What trouble we started ... and since then (the last 25 years) we've been bombing our way out of it and are still bombing, with no visible sign of success and only further destruction and death of innocents as the observable outcome. All while we leave Israel to perform its own destructive policies.

To me the United Nations (UN) is the significant entity in the current situation and the avenue that must be used to channel some progressive policy. Particularly now that Russia is involved and is working on the side of the Western bloc.

If the UN is not used then I would question why not. Surely the UN should be the entity that can be used to find a way to strangle the supply of financial and logistic support for ISIS/Daesh. From where do they get their support? Doesn't the UN know?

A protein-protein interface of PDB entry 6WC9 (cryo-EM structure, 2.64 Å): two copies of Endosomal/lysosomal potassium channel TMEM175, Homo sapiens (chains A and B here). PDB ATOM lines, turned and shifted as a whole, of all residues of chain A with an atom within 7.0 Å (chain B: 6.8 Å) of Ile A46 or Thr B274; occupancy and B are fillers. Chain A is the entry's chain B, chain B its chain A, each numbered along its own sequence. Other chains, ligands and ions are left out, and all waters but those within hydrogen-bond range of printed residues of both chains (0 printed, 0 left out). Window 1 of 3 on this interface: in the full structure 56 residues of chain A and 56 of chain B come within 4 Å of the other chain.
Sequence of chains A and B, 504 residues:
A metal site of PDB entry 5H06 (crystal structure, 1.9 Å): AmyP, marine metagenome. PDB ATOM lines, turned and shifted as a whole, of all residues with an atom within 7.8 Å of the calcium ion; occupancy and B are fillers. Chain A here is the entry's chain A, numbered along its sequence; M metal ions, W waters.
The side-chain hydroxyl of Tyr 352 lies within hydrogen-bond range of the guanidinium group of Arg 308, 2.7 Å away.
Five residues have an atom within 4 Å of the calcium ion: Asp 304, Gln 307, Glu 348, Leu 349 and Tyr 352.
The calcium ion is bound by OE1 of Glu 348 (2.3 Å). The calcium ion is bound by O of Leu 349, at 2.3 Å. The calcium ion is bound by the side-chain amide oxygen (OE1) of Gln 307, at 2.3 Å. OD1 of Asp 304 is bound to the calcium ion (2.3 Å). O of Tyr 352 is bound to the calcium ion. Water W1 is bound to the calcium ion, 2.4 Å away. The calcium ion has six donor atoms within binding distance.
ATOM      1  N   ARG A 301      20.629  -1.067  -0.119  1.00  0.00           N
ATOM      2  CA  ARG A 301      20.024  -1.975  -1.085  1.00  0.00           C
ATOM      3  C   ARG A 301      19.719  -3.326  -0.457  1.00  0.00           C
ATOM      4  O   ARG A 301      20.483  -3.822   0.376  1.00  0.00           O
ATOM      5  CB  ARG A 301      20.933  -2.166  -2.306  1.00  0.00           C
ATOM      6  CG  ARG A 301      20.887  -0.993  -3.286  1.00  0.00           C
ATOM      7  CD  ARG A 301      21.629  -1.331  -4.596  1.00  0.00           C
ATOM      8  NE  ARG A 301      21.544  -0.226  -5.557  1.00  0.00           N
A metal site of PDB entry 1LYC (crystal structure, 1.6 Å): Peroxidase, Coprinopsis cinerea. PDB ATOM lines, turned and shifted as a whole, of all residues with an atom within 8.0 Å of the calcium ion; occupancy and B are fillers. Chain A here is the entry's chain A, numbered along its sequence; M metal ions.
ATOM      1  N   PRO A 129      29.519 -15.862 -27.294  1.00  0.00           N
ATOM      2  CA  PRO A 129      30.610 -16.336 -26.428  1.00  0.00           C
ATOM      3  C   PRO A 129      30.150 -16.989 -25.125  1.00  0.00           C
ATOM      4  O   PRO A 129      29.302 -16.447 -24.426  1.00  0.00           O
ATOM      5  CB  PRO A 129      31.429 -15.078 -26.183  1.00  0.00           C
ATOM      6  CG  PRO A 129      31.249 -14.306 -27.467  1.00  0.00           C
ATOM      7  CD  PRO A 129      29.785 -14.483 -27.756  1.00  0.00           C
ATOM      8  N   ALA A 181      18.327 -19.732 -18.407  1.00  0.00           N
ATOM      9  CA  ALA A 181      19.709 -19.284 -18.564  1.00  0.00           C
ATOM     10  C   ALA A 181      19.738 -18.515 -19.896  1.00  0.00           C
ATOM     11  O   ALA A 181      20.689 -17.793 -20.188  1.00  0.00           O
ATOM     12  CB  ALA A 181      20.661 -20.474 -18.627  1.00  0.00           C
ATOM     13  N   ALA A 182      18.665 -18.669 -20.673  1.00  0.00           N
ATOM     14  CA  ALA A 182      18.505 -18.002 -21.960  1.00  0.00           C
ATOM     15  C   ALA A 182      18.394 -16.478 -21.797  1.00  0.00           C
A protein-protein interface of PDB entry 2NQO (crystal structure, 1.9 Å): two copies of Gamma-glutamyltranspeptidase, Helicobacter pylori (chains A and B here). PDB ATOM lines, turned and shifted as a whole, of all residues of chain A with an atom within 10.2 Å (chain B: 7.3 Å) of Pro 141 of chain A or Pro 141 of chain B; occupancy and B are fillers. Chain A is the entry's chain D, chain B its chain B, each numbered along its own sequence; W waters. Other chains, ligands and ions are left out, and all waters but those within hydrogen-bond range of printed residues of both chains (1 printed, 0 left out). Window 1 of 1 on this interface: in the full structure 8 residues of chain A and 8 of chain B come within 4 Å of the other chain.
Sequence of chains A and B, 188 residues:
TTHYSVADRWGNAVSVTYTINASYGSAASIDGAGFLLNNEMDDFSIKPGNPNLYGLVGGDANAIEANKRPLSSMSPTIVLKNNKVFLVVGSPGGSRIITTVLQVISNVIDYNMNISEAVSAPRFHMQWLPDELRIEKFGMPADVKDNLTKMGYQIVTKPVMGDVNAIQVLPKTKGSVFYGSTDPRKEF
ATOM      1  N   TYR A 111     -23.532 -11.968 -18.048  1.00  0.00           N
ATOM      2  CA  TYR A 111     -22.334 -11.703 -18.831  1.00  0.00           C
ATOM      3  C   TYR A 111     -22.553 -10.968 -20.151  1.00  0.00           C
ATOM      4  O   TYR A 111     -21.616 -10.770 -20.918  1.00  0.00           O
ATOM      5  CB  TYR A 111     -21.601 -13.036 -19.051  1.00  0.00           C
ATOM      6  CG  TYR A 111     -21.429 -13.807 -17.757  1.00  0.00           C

All this to be aided by prayers for peace.

What we don't want is an escalation of war and terrorism. Let us at least find a different approach - whatever that may be!

Wednesday, 18 November 2015

What Are 'British Values'? (3) - Is This The Route To Follow?


Dear Reader,

After some reflection, I am wondering whether last week-end's inhuman attacks in Paris actually point to a solution with regard to 'British Values'.

This week I read that in one year alone (last year: 2014), over 32,000 persons had been killed by terrorist activity. Multiply that by a factor of 2 for those who survived but were seriously hurt, then we have a total of around 100,000 very serious casualties in one year … women, children as well as men. The survivors and the families of the dead will be mentally scarred as well. And in addition we must add the numbers who have died at sea in attempting to seek refuge in Europe and elsewhere, such as Australia. And, I suspect, the deaths of Palestinians (are Israeli deaths classified as killed by terrorists?).